The same general principles applied. James did an excellent job of keeping Zion away from the basket and settling for jumpers, but when he did attack, LeBron surrendered no ground and played great defense at the basket. The Lakers are so big that LeBron doesn't often need to defend power forwards, but when he has, he has proven that his physicality is one of his best defensive traits. 

He hasn't had the same success in matchups based more on finesse. The Clippers game wasn't nearly as kind to LeBron. To put it frankly, Kawhi Leonard roasted him. James didn't spend the entire game on Leonard, but what became clear in the minutes he did was that Kawhi is too quick for LeBron at this stage of his career. 

When the totality of the Laker rim-protection proved too strong, Leonard had no trouble negotiating the small spaces his reflexive advantage over James granted him in the middle of the floor to soar into clean mid-range looks. 

This isn't to say that James was bad defensively for the entire game. He contributed quite a bit as a helper, switched effectively, and generally played a positive role in his team's overall effort. But one-on-one against Kawhi, he was overmatched. Leonard shot 5-of-6 from the field with LeBron on him in that game. 

Struggling against Kawhi is nothing to be ashamed of. No defense has yet cracked the Leonard puzzle, and as he has evolved into a strong passer, teams can't even double him safely anymore. For the year, Kawhi is averaging 30.7 points on 53.6 percent shooting against the Lakers. This is not exclusively a LeBron problem, but the idea that there could be a LeBron solution in the playoffs now seems optimistic. Winning a championship is going to necessitate beating him and perhaps a facsimile or two at some point, and the film suggests LeBron, at the age of 35, is no longer suited for that specific task. If he struggled against Kawhi once, in a regular-season game, how would he fare playing extra minutes across seven consecutive playoff games? 

There isn't a simple answer to the Kawhi problem, but there's a tweak that will help against everyone else. We know LeBron's best offensive position is power forward. The concept is simple: sliding him and Davis up a spot increases spacing by subbing a shooter in for a center. If the evidence now points to LeBron being a better defender at power forward as well, then logic dictates that should be, if not his full-time postseason position, then at least his primary one. 

There were markers pointing in that direction anyway. Most contenders downsize in the playoffs for both spacing and athletic purposes. Losing Avery Bradley as a point-of-attack defender was going to make it harder for the Lakers to take advantage of their size defensively anyway. Dwight Howard has not confirmed whether or not he will play at Disney, and there is no telling what impact JaVale McGee's asthma will have on his own availability. The Lakers have outscored opponents by a blistering 15.8 points per 100 possessions with James at power forward, according to Cleaning the Glass.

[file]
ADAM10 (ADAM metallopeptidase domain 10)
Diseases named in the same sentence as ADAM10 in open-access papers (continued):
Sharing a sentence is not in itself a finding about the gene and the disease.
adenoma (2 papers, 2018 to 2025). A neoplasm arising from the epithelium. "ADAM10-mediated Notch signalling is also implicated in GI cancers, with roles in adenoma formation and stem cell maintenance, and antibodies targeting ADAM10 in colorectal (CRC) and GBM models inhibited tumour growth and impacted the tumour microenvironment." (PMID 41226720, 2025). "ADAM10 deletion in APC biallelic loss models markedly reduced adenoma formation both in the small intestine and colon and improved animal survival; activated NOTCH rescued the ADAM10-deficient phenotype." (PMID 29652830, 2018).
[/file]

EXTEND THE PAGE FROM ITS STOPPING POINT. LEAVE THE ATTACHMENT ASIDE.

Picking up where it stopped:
Strategically, this simplifies matchups against the power forwards James might need to defend one-on-one, like Giannis and Zion, but in more typical matchups, allows him to remain in his off-ball role. Bradley's absence potentially accentuates it. Without him to chase ball-handlers over screens, the Lakers would be better-served switching more heavily defensively, especially with bigger guards like Kentavious Caldwell-Pope and Alex Caruso ideally absorbing his minutes. 

Such a maneuver would be welcomed by Leonard. Isolation scorers are kryptonite to switch-heavy schemes, but an elite team-defender like James mitigates the damage. While switching may empower Leonard, it makes life harder for the rest of his team. This was, in a nutshell, the strategy that the Houston Rockets twice used to nearly topple the Golden State Warriors: let Kevin Durant shoot a bunch of typically inefficient jumpers and make everyone else miserable. If Kawhi scores 50 against a series of bad matchups? Then more power to him, he deserves to win.

The Lakers will tinker with a number of looks against Kawhi. They've done so through three regular-season games and haven't yet found a favorable look. That included the supposed nuclear option of letting LeBron try his hand at guarding him one-on-one, and even that failed. But his success all season, and against Giannis, makes it clear that he is better in a different role anyway. James' already impressive defense is likely going to get even better in the playoffs, but maximizing it will require the smartest possible use of his talents.